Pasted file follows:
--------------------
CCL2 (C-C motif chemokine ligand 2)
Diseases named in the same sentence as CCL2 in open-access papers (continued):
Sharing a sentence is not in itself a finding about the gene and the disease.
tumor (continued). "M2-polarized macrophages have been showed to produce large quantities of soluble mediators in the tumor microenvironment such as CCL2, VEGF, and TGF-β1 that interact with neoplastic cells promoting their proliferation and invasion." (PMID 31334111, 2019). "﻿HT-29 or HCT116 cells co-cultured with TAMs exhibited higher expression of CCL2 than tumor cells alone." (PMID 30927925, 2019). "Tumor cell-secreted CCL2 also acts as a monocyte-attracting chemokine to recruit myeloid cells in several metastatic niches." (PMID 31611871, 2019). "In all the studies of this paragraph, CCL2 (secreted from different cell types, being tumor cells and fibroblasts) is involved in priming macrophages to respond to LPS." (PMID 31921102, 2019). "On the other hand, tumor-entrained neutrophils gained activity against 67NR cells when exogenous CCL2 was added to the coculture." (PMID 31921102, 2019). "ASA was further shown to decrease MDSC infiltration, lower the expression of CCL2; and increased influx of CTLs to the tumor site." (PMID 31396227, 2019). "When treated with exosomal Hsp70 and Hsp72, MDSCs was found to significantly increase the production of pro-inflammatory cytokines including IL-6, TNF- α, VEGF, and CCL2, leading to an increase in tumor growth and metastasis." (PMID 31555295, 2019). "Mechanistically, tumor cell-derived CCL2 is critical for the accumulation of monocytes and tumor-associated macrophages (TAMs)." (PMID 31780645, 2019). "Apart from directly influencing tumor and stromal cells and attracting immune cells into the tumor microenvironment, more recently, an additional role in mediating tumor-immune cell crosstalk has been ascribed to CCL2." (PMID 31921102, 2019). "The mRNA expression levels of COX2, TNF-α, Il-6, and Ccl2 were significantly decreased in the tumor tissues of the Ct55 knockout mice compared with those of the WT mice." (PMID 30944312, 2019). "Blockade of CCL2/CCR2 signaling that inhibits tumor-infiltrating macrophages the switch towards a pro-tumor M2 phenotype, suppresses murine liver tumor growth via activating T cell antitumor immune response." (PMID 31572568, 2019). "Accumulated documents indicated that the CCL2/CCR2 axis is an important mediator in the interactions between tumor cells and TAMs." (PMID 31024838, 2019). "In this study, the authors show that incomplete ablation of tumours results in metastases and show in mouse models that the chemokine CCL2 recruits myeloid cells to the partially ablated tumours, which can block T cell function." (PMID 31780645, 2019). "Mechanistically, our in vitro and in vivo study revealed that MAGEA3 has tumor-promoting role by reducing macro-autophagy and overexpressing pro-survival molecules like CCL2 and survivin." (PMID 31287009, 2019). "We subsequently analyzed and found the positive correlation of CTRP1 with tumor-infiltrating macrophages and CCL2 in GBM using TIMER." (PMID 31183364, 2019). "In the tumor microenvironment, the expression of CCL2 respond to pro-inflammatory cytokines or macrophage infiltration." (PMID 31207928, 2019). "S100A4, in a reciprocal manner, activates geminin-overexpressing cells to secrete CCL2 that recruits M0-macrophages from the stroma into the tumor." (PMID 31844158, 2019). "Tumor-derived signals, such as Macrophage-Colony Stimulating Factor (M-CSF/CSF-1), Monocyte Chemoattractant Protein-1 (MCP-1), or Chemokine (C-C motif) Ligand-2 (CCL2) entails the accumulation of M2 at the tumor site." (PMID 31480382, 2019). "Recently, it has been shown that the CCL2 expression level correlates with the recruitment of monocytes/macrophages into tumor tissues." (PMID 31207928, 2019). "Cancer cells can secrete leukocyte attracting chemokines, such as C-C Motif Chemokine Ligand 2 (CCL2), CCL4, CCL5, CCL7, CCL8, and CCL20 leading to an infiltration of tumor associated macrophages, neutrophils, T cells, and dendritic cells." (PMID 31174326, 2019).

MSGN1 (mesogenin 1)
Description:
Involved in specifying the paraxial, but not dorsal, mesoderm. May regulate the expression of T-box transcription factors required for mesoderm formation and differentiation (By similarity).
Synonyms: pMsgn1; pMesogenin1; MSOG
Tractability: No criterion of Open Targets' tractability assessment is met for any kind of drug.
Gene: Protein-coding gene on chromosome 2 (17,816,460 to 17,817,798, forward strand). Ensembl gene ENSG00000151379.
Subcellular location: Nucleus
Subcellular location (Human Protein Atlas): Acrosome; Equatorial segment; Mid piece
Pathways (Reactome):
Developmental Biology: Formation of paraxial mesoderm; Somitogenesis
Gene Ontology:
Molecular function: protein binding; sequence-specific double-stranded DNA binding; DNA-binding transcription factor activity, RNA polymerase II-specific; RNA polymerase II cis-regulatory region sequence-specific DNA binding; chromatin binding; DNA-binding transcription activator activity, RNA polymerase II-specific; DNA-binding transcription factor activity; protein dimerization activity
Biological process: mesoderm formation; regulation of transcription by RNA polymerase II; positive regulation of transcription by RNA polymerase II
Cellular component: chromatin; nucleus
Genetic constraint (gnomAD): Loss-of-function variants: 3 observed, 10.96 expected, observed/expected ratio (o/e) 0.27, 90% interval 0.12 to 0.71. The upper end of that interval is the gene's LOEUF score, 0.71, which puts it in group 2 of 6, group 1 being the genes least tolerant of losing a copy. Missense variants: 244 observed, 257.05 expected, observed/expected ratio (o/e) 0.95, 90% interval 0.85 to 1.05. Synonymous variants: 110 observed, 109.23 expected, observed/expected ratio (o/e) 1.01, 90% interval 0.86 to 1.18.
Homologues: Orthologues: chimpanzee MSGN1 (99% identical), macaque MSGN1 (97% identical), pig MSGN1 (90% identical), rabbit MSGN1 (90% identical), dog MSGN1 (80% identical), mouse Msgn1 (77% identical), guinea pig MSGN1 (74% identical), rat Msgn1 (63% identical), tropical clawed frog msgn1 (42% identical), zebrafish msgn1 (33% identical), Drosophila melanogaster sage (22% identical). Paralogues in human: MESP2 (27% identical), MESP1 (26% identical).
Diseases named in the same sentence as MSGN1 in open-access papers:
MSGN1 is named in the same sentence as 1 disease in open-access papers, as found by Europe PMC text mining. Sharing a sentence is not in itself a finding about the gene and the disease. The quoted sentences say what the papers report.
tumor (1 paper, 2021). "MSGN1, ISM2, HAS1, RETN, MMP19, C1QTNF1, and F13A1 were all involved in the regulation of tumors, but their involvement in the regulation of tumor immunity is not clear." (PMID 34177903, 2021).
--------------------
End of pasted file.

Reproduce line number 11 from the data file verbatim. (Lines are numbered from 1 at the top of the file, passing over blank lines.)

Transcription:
Subcellular location: Nucleus